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It most certainly does matter and cannot be flipped.
 

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That sucks. So it remembers position then? Because it obviously reads the different metal lengths of the sprocket on the cam. So I would think it would only go off that.

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and the way you have it, it will be 180 degrees off
 

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It doesn't remember, it is a live position feedback. The irregular long and short "tooth" profile signals from the reluctor acting on sesnors are compared to the 6 degree spaced flywheel sensor signal to determine which crank revolution the engine is in for correct coil and injector operation at correct time. The variable cam timing function is using the cam position from sensors for regulating the oil pressure in the CVVT units (phasers) to get cams to desired positions.
 

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Discussion Starter · #6 ·
It doesn't remember, it is a live position feedback. The irregular long and short "tooth" profile signals from the reluctor acting on sesnors are compared to the 6 degree spaced flywheel sensor signal to determine which crank revolution the engine is in for correct coil and injector operation at correct time. The variable cam timing function is using the cam position from sensors for regulating the oil pressure in the CVVT units (phasers) to get cams to desired positions.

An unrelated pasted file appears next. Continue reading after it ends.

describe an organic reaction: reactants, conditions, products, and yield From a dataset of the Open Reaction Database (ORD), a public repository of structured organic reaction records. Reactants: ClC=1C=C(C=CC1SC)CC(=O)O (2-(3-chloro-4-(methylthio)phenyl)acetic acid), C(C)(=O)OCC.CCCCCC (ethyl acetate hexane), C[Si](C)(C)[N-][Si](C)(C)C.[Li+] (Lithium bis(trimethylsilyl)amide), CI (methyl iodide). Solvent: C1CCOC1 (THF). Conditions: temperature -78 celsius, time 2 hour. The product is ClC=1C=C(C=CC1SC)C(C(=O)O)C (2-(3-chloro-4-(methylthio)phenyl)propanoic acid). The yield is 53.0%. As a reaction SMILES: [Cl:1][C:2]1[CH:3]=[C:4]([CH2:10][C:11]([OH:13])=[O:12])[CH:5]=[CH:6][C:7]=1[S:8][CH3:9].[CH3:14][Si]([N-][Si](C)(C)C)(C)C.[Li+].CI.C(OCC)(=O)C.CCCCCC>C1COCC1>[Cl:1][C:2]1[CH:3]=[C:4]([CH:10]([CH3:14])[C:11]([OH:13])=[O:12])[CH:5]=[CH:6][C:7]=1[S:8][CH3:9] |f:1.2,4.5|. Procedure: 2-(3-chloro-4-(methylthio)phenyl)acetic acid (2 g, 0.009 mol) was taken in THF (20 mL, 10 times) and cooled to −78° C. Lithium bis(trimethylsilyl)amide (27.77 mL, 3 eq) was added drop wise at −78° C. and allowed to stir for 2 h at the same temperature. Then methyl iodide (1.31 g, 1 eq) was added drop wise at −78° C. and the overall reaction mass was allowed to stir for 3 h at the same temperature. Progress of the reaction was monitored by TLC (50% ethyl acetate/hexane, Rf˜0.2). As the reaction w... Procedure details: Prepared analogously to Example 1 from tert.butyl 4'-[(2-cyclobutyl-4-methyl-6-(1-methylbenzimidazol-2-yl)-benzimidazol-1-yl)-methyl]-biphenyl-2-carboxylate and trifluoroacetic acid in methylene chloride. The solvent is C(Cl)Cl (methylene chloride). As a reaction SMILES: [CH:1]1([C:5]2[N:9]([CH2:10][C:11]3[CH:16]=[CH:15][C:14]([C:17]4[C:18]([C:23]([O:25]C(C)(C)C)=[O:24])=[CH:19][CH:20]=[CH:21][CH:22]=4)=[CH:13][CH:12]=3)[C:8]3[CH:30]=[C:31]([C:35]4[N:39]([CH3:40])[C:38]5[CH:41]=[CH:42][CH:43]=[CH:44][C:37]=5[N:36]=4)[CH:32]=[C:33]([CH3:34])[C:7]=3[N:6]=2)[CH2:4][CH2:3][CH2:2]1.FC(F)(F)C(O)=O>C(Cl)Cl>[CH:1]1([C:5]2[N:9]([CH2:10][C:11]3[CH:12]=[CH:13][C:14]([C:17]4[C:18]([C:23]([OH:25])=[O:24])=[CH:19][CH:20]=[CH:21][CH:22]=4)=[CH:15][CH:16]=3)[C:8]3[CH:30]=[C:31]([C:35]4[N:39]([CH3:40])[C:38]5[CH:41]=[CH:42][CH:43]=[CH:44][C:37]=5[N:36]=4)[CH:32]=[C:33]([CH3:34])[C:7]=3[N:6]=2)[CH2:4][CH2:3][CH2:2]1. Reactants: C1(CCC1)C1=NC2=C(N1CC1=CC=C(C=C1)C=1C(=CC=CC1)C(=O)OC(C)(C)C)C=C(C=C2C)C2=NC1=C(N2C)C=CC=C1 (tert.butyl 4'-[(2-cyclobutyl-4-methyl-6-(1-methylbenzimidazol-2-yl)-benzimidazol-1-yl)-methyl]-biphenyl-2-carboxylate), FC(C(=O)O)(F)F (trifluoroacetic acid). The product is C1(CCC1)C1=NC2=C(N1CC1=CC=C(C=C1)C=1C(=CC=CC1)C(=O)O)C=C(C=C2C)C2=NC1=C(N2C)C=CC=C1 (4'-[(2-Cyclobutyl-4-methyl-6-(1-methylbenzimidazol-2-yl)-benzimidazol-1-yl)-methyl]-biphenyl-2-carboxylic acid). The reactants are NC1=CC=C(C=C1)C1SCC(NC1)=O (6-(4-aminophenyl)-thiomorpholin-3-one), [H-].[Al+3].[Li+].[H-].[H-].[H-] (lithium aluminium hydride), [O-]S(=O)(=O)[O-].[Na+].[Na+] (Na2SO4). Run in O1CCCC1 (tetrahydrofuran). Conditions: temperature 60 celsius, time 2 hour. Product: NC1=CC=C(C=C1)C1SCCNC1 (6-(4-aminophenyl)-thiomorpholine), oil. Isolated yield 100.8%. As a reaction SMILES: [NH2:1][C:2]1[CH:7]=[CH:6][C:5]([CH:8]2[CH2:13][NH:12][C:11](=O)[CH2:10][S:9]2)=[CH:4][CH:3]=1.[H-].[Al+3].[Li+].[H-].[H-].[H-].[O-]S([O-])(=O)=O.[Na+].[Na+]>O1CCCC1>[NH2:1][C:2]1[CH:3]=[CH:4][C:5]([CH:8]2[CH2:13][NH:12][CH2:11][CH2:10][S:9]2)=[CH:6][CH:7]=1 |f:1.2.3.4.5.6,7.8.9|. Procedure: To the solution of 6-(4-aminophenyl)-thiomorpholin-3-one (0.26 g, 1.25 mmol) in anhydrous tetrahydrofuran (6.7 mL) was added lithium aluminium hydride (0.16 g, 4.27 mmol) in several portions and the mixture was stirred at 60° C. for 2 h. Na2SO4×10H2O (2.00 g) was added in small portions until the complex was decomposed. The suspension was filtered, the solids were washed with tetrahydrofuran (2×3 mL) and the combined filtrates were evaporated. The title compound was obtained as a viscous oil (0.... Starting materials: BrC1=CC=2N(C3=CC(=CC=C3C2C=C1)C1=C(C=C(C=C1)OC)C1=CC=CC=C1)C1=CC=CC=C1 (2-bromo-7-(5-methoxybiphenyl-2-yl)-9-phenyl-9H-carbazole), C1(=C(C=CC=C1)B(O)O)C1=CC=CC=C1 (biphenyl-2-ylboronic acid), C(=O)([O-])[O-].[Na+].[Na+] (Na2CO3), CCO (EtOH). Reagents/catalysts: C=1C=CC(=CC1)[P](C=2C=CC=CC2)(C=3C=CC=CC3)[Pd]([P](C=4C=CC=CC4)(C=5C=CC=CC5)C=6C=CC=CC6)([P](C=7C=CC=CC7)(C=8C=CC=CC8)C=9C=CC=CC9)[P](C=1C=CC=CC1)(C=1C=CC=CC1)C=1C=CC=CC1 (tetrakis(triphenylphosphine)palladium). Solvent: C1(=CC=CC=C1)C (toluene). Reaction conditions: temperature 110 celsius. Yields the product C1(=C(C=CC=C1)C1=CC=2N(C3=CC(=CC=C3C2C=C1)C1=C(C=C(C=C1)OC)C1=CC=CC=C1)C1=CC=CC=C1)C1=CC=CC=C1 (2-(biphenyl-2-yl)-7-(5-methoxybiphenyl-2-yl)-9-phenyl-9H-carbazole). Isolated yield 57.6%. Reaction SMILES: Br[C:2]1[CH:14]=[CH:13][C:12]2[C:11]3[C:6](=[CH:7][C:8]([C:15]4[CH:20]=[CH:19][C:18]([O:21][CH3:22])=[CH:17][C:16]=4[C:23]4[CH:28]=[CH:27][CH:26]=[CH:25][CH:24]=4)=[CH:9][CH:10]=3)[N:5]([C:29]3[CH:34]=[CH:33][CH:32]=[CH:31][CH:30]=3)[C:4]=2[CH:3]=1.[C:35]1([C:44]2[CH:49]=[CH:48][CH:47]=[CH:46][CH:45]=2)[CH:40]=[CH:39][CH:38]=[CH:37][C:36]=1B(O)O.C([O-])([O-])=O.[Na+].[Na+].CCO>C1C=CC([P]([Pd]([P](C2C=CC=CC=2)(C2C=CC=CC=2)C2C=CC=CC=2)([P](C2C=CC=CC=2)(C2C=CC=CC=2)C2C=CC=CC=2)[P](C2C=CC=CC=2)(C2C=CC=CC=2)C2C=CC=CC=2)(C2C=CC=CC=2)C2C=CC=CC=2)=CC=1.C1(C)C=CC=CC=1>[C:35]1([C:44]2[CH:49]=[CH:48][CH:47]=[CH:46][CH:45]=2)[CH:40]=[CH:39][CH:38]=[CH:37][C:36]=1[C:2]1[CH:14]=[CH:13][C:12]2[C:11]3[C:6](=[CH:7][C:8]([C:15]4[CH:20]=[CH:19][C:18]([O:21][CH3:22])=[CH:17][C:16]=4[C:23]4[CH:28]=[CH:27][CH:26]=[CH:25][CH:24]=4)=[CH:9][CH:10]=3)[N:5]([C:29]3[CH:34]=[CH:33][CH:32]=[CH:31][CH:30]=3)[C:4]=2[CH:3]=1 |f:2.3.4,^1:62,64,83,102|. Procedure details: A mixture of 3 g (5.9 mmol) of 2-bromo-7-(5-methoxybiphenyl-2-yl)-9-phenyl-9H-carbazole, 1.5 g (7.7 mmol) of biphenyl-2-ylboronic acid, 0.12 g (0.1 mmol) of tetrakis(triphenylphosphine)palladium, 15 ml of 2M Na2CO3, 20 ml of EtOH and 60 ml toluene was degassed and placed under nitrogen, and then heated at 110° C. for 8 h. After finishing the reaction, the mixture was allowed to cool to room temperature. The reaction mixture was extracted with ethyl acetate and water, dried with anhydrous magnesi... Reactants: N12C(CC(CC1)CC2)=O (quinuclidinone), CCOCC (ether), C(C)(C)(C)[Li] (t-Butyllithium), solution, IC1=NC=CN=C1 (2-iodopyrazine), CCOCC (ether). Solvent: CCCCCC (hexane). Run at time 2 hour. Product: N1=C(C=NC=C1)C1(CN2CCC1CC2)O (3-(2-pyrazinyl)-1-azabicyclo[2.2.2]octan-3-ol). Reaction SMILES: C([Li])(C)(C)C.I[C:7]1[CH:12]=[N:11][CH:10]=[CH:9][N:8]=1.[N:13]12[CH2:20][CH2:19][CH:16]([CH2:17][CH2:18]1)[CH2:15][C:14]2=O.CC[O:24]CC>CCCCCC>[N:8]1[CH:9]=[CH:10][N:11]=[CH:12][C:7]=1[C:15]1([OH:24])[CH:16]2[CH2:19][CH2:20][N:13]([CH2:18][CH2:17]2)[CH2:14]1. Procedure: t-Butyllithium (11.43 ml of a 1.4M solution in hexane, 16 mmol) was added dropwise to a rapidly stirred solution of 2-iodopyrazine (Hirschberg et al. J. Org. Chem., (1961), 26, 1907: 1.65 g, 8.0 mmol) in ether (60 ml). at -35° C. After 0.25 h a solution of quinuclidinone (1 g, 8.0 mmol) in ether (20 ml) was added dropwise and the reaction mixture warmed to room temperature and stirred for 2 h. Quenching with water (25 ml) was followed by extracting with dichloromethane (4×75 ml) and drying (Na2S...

Ok that's what I'm saying. It only cares about the length of the tooth right? So as soon as you start the car it picks up on where it's at. Whether the magnet is up or down shouldn't matter.?

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The relative position is off. Perhaps an easy to understand analogy is to put a distributer cap on other way around. Yes it is still spinning, but firing wrong cylinder.
 

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That analogy does not apply.

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The ECM knows the position of camshaft relative to the crankshaft and other camshaft.
It knows the valve opening and closing points and calculates overlap which is an input to many maps and functions.